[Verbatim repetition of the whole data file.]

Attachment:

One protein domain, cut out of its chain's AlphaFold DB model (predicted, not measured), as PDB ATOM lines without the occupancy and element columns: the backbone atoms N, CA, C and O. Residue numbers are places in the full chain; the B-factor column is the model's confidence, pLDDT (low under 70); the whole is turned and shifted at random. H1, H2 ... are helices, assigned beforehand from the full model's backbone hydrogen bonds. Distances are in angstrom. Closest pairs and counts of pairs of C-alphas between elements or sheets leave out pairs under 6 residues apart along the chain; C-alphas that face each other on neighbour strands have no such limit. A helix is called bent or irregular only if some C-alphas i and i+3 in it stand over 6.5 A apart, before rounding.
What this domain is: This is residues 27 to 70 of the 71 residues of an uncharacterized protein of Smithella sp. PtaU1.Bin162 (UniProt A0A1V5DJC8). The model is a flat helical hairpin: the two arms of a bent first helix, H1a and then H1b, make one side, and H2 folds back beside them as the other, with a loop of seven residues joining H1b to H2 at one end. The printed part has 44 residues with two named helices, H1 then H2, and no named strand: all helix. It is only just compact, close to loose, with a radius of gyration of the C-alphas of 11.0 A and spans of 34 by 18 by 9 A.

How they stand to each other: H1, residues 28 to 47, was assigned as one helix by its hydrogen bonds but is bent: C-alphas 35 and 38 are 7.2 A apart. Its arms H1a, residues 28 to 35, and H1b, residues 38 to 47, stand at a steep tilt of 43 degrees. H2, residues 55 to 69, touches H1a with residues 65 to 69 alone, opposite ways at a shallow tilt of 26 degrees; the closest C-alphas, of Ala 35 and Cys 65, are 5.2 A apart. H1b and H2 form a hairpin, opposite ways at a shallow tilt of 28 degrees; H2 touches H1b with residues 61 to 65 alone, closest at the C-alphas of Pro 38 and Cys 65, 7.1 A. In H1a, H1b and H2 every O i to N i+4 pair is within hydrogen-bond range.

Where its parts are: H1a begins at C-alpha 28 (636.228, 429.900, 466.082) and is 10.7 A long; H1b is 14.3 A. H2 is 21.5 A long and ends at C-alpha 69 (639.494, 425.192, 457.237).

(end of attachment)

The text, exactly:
One protein domain, cut out of its chain's AlphaFold DB model (predicted, not measured), as PDB ATOM lines without the occupancy and element columns: the backbone atoms N, CA, C and O. Residue numbers are places in the full chain; the B-factor column is the model's confidence, pLDDT (low under 70); the whole is turned and shifted at random. H1, H2 ... are helices, assigned beforehand from the full model's backbone hydrogen bonds. Distances are in angstrom. Closest pairs and counts of pairs of C-alphas between elements or sheets leave out pairs under 6 residues apart along the chain; C-alphas that face each other on neighbour strands have no such limit. A helix is called bent or irregular only if some C-alphas i and i+3 in it stand over 6.5 A apart, before rounding.
What this domain is: This is residues 27 to 70 of the 71 residues of an uncharacterized protein of Smithella sp. PtaU1.Bin162 (UniProt A0A1V5DJC8). The model is a flat helical hairpin: the two arms of a bent first helix, H1a and then H1b, make one side, and H2 folds back beside them as the other, with a loop of seven residues joining H1b to H2 at one end. The printed part has 44 residues with two named helices, H1 then H2, and no named strand: all helix. It is only just compact, close to loose, with a radius of gyration of the C-alphas of 11.0 A and spans of 34 by 18 by 9 A.

How they stand to each other: H1, residues 28 to 47, was assigned as one helix by its hydrogen bonds but is bent: C-alphas 35 and 38 are 7.2 A apart. Its arms H1a, residues 28 to 35, and H1b, residues 38 to 47, stand at a steep tilt of 43 degrees. H2, residues 55 to 69, touches H1a with residues 65 to 69 alone, opposite ways at a shallow tilt of 26 degrees; the closest C-alphas, of Ala 35 and Cys 65, are 5.2 A apart. H1b and H2 form a hairpin, opposite ways at a shallow tilt of 28 degrees; H2 touches H1b with residues 61 to 65 alone, closest at the C-alphas of Pro 38 and Cys 65, 7.1 A. In H1a, H1b and H2 every O i to N i+4 pair is within hydrogen-bond range.

Where its parts are: H1a begins at C-alpha 28 (636.228, 429.900, 466.082) and is 10.7 A long; H1b is 14.3 A. H2 is 21.5 A long and ends at C-alpha 69 (639.494, 425.192, 457.237).